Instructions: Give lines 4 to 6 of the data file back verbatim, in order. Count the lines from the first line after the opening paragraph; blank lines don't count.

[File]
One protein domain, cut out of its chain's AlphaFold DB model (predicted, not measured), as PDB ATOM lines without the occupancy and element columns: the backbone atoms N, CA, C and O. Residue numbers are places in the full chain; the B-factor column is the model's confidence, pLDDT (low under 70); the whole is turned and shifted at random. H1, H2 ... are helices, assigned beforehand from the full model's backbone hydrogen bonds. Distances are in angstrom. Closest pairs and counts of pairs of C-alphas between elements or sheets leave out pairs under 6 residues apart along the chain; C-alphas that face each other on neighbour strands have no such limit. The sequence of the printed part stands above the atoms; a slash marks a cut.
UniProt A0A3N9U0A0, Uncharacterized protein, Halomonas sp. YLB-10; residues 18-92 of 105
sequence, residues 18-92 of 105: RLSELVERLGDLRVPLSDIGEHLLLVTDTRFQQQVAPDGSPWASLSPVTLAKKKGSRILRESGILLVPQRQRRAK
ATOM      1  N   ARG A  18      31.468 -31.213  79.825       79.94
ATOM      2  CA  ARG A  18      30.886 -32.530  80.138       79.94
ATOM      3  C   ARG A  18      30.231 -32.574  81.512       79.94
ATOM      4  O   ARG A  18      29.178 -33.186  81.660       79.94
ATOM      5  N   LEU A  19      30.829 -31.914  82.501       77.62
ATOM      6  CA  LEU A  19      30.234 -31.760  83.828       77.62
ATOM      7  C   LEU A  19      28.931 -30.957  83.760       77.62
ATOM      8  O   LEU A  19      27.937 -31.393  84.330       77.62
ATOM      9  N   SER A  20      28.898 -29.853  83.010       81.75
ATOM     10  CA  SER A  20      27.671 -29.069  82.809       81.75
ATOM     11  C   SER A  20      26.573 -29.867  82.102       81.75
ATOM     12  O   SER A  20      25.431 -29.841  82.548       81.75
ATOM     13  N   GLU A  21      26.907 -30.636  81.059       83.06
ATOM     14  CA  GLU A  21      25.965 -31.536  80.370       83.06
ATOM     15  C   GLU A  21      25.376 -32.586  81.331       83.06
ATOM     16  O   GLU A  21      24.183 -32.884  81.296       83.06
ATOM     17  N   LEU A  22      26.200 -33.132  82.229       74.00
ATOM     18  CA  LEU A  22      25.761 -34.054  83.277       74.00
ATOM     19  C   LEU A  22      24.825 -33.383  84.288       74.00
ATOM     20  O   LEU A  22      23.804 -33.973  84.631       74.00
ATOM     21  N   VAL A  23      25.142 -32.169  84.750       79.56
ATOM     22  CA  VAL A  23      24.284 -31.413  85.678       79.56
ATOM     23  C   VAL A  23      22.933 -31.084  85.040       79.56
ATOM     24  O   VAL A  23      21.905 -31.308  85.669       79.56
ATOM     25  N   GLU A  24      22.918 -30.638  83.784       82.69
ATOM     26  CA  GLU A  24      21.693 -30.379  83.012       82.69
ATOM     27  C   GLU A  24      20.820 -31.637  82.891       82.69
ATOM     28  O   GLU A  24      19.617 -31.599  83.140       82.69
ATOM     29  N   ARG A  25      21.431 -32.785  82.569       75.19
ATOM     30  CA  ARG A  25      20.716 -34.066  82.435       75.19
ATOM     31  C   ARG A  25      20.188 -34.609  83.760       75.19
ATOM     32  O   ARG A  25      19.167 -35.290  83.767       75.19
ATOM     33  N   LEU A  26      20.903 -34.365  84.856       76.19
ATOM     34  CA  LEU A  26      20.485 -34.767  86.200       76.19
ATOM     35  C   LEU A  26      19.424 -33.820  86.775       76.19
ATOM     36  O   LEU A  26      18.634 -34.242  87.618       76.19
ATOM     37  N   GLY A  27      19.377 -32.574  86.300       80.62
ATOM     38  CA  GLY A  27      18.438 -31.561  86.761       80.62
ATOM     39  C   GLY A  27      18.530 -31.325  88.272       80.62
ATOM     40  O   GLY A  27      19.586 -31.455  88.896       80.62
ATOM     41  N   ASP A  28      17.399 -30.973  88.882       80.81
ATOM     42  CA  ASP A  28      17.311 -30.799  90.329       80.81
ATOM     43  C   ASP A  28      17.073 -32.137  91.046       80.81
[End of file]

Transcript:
ATOM      2  CA  ARG A  18      30.886 -32.530  80.138       79.94
ATOM      3  C   ARG A  18      30.231 -32.574  81.512       79.94
ATOM      4  O   ARG A  18      29.178 -33.186  81.660       79.94